In a letter quoted in Mr. Croker's Boswell, p. 427, Dr. Johnson calls Thomas Johnson cousin,' and says that in the last sixteen months he had given him £40. He mentions his death in 1779. Piozsi Letters, ii. 45.
? Hawkins (Lif', p. 603) says that Elizabeth Herne was Johnson's first-cousin, and that he had constantly-how long he does not say—contributed £15 towards her maintenance.
For Mauritius Lowe, see ante, iii. 368, 369, and iv. 232. * To Mr. Windham, two days earlier, he had given a copy of the New Testament, saying :—'Extremum hoc munus morientis habeto.' Windham's Diary, p. 28.
5 For Mrs. Gardiner see antı, i. 281.
• Mr. John Desmoulins was the son of Mrs. Desmoulins (ante, iii. 252, 418), and the grandson of Johnson's god-father, Dr. Swinfen (ante, i. 40, note 1). Johnson mentions him in a letter to Mrs. Thrale in 1778. 'Young Desmoulins is taken in an under-something of Drury Lane; he knows not, I believe, his own denomination.' Piozzi Letters, ii. 25.
The reference is to The Rambler, No.41 (not 42 as Boswell says), where Johnson mentions those vexations and anxieties with which all human enjoyments are polluted.'
Bishop Sanderson described his soul as 'infinitely polluted with sin.' Walton's Lives, ed. 1838, p. 396.
Hume, writing in 1742 about his Essays Moral and Politicai, says:
'Innys, the great bookseiler in Paul's Churchyard, wonders there is not new edition, for that he cannot find pies for his customers.' J. H. Burton's Hume, i. 143.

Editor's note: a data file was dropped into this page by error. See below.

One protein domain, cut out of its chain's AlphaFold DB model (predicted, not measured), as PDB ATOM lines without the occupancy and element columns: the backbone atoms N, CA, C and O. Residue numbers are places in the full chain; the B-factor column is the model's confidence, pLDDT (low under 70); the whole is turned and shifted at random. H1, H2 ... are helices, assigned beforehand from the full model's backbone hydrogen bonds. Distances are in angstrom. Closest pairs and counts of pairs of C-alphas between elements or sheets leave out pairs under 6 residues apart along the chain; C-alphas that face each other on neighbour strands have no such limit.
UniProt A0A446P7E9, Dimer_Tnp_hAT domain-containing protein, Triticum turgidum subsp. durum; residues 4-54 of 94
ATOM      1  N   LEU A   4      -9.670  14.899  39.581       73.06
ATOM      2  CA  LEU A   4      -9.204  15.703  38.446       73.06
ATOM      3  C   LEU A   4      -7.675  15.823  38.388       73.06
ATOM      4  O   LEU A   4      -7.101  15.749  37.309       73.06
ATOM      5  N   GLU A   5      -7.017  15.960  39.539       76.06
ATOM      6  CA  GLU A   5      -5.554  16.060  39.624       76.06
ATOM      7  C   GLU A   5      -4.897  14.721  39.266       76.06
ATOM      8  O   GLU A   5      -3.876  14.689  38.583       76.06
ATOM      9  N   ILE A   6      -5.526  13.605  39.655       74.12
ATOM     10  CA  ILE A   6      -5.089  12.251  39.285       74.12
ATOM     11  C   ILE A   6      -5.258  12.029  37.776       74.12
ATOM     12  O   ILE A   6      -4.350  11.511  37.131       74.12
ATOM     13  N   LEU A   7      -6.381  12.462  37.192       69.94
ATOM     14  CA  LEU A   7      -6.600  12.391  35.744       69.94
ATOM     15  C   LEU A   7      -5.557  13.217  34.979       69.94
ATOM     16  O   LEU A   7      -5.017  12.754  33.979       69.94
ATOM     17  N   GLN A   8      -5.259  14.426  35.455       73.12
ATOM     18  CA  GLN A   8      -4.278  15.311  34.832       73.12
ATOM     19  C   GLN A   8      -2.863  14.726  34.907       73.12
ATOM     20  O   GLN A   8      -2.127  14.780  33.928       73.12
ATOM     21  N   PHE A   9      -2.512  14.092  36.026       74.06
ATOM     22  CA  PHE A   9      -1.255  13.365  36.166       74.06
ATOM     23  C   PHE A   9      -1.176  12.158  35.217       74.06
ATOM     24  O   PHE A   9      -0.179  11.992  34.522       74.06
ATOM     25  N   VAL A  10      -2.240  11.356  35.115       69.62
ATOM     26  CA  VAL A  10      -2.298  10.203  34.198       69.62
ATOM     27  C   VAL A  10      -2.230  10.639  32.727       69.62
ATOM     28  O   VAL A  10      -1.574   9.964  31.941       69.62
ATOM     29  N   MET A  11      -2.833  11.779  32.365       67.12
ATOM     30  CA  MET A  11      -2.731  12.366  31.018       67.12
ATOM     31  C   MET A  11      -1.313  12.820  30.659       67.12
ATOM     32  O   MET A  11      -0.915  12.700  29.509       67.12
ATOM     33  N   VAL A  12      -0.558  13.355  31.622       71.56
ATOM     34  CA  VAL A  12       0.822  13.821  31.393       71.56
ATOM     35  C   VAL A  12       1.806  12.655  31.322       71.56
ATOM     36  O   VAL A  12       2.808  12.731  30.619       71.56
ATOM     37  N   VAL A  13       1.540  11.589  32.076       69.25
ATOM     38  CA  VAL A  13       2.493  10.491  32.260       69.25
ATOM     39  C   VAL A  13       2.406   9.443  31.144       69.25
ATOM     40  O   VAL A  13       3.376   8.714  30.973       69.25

10 Nichols (Lit. Inec. ii. 554) says that, on Dec. 7,
Johnson asked him whether any of the family of Faden the printer were living. Being told that the geographer near Charing Cross was Faden's son, he said, after a short pause :-" I borrowed a guinea of his father near thirty years ago; be so good as to take this, and pay it for me.
» Nowhere does Hawkins more shew the malignancy of his character than in his attacks on Johnson's black servant, and through him on Johnson. With the passage in which this offensive careat is found he brings his work to a close. At the first mention of Frank (Lisi, p. 328) he says :
· His first master had in great humanity made him a Christian, and his last for no assignable reason, nay rather in despite of nature, and to unfit him for being useful according to his capacity, determined to make him a scholar.' But Hawkins was a brutal fellow. See ante, i. 31, note
and 33, note i.
Johnson had written to Taylor on Oct. 23 of this year :
Coming down from a very restless night I found your letter, which made me a little angry: You tell me that recovery is in my power. This indeed I should be glad to hear if I could once believe it. But you mean to charge me with neglecting or opposing my own health. Tell me, therefore, what I do that hurts me, and what I neglect that would help me." This letter is endorsed by Taylor: “This is the last letter. Ny answer, which were (sic) the words of advice he gave to Mr. Thrale the day he dyed, he resented extremely from me.”' Mr. Alfred Morrison's Collection of Autographs, &c., ii. 343.
“The words of advice' which were given to Mr. Thrale the day before the fatal fit seized him, were that he should abstain from full meals. See ante, iv. 97, note 4. Johnson's resentment of Taylor's advice may account for the absence of his name in his will.
They were sold in 650 Lots, in a four days' sale. Besides the books there were 146 portraits, of which 61 were framed and glazed. These prints in their frames were sold in lots of 4, 8, and even 10 together, though certainly some of them -- and perhaps manywere engravings from Reynolds. The Catalogue of the sale is in the Bodleian Library.